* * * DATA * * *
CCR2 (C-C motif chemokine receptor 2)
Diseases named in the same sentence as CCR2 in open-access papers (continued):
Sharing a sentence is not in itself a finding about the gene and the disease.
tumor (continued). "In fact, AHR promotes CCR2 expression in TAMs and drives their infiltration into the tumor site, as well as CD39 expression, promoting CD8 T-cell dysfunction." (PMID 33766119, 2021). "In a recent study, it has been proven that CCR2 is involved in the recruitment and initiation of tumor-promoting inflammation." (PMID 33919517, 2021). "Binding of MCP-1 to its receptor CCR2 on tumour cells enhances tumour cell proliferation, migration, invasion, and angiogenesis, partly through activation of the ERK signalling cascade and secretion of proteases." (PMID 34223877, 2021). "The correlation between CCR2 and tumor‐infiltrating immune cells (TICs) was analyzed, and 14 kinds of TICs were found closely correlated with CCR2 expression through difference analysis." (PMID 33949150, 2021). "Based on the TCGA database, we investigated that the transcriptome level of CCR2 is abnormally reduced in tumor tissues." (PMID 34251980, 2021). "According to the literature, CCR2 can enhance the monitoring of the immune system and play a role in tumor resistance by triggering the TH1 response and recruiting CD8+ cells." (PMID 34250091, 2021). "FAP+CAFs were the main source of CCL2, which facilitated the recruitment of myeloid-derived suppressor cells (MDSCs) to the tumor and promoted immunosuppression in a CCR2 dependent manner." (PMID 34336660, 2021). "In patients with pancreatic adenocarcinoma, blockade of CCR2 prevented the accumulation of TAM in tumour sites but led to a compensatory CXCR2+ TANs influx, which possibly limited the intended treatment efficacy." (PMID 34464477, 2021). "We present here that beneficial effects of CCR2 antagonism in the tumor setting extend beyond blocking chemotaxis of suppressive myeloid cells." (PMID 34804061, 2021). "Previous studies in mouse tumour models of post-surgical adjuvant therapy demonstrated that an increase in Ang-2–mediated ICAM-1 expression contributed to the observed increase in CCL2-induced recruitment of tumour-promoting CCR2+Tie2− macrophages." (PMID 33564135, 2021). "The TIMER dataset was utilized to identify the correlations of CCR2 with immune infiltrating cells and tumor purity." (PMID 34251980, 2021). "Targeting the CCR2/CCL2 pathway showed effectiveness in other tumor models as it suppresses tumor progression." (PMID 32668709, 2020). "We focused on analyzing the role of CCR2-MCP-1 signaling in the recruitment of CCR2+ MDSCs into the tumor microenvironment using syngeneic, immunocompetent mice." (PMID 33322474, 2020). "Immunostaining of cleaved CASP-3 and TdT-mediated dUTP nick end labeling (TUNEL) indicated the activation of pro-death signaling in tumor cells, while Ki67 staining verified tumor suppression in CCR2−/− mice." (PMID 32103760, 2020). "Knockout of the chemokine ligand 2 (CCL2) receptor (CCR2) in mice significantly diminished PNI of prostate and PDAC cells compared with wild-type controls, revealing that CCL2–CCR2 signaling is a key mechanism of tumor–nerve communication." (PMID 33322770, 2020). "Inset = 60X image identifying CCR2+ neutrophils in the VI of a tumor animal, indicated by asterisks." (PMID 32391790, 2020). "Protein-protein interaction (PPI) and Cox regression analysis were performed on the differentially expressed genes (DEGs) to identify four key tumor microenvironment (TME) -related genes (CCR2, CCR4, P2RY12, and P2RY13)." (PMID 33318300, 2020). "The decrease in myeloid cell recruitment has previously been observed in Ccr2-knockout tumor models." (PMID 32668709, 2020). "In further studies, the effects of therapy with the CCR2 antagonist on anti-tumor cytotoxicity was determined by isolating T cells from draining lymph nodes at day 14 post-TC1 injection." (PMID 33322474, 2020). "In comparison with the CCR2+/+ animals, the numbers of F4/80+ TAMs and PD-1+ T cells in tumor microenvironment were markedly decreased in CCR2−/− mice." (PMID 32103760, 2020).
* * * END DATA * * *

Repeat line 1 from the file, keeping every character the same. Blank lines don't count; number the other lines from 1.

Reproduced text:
CCR2 (C-C motif chemokine receptor 2)